Gulf Expedition Finds No Oil, Plenty of Fish

Starting out in the morning at Joshua's Marina, Buras, LA, Bill Lindner (Bill Lindner Photography), Dena Woerner (Arkansas Dept. of Parks & Tourism) and Noel Vick (Traditions Media) check out their equipment and discuss the itinerary for the morning tour of the marshland area that surrounds Buras. Certain areas within that general area were untouched by the Deepwater Horizon oil spill.
Capt. Ryan Lambert, Director Louisiana Charter Boat Association, Fishing Guide and owner of Cajun Fishing Adventures, Buras, LA, leads our guided tour of the marshlands in the Buras area. Capt. Ryan leads the charge on restoring the Louisiana coastline.
Not an unusual sight throughout the marshland channels, shrimp boats wait out the tides and temporarily shore-up to save fuel or to maximize their trips in between fishing and going to market.
Mixed reports of oil being washed ashore had our group searching for any signs of oil penetration onto the marshlands in Buras. While Buras did report getting 'hit,' the areas we explored remained clean and pristine and showed no signs of unhealthy water or burned out marshland.
Concern over losing marshlands due to the building of levees for flood control and dredging threatens Louisiana coastline more than the Deepwater Horizon oil spill. According to the National Wildlife Federation, 'Every 30 minutes, another area of coastland the size of a football field disappears.' These blotches of small grassland bogs will be awash with the next big storm that comes through, destroying valuable nesting and fishery habitat.
Capt. Terry Lambert, Fishing Guide in Buras, LA, guides us through the marshes and 'opens our eyes' to all the marine life that exists there. This particular area was still open to fishing during our trip. Capt. Terry was spot-fishing for some reds.
With redfish holding up close to the shoreline, some of the best fishing for reds is deep in the marshes, places only a seasoned captain like Capt. Terry knows.
Cautious, but knowing, Capt. Terry edges the boat to the areas he knows hold fish. Reds can be a bit jittery, so an electric motor is a must for the shallow locations and stealth requirement of marsh fishing.
Deep blue skies and flat calm help us to navigate and explore. But the searing Louisiana heat requires special precaution against sunburn and dehydration. Having a cooler full of water and iced tea is a must when fishing the marshlands.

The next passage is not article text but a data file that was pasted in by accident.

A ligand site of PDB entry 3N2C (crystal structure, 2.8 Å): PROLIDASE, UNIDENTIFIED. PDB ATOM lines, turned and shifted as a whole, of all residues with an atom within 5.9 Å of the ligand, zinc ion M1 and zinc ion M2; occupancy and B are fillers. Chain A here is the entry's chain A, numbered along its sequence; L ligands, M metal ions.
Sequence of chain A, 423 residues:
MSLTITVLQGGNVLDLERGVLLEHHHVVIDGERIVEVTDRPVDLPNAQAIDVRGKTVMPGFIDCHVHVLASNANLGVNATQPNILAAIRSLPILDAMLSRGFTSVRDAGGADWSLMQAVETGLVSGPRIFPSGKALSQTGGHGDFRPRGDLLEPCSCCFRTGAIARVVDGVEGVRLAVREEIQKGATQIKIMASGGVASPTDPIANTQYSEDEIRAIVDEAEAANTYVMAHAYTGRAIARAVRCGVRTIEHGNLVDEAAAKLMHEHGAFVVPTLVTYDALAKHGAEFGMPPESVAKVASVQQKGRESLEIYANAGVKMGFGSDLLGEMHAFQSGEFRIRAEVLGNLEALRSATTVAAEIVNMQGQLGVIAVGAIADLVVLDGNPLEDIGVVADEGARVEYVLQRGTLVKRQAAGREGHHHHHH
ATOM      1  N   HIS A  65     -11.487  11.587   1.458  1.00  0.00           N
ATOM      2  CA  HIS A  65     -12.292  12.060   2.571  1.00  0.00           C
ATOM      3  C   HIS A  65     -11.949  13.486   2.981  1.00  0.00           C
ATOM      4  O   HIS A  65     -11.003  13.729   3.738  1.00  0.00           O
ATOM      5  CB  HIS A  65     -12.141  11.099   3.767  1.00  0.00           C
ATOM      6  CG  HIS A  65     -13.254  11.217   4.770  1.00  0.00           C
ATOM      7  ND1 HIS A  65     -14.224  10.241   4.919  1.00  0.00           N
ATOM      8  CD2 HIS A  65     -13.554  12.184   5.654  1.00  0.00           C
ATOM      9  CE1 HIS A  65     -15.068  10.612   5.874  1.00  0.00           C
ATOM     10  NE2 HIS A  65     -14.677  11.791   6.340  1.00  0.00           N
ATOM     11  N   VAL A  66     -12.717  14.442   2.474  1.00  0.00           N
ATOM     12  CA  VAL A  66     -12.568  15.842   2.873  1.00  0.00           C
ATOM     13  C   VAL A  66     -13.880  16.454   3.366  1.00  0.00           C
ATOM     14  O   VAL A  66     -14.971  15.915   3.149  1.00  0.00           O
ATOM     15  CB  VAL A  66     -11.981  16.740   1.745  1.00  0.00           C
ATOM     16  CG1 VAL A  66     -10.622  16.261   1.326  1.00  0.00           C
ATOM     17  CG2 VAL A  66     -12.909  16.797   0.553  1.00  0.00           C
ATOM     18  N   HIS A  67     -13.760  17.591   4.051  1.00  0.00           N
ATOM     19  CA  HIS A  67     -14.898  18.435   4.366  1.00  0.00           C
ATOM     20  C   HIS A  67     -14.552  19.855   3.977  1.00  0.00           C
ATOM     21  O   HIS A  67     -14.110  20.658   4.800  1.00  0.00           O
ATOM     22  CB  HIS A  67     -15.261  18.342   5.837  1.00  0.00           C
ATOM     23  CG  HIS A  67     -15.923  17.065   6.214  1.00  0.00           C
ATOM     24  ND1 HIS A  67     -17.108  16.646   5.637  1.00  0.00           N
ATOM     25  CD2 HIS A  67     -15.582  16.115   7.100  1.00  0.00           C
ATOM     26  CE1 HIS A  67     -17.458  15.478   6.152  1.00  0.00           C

Redfish is a staple fishery down in the marshlands, and they're plentiful, according to Capt. Terry.
A lot of people prefer the smaller redfish. As Capt. Terry put it "the big ones are for bragging, but the small one are for eating." Shrimp jig baits and spinner baits are among the offerings that redfish will take easily.
Oysters are a big industry in the Gulf. Louisiana alone, according to NOAA's 2008 stats, lead total landings of all the Gulf coastal states with 12,778,311 pounds. Capt. Terry holds up a typical cluster of oysters found in and around the marshlands of Louisiana.
Morning glories splatter the marshlands with color. Certain spots, so prolific, at first glance appear to be hatches of butteries.
Photographing and studying the marshland habitat helps raise awareness to the delicate balance between Nature's ability to replenish and man's ability to take away.
Back to reality. Barges, ships of all sizes and shapes, and cranes are present everywhere on the Mississippi River and the closer-lying marshlands to the river. They are part of the new landscape on the river. But the Deepwell Horizon oil spill put the entire state, Federal government and the oil and petroleum industry on alert and in a 'State of Preparedness' to react to the first signs of oil coming ashore.
Anchors away! It's difficult to imagine the magnitude, size and purpose of the machinery that actually supports the shipping and oil industry along the Louisiana coastline. But their size alone creates a sense of physical vulnerability.
Jack-up boats are seen everywhere along the Mississippi River. They're a mobile platform boat that's anchored onto the sea floor. They can be self-propelled or towed. Their unique design allows the actual drilling mechanism to be 'jacked up' on the poles and above the water to avoid the full-force of tidal movement, storm waves and current action from hitting against the drill. The poles allow the heavy force of wave action to be diffused by the poles rather that absorbed by the drill.
At the entrance to the South Pass, where the Mississippi River mixes with the Gulf, stands a white skeletal tower known as Eads Point Lighthouse. Constructed in 1881 it marks the outflow of the South Pass that was built then to allow big tankers and steamers access to the river with greater safety. Since its construction, it has saved millions of dollars for shippers, insurance companies, fishing and the petroleum industry.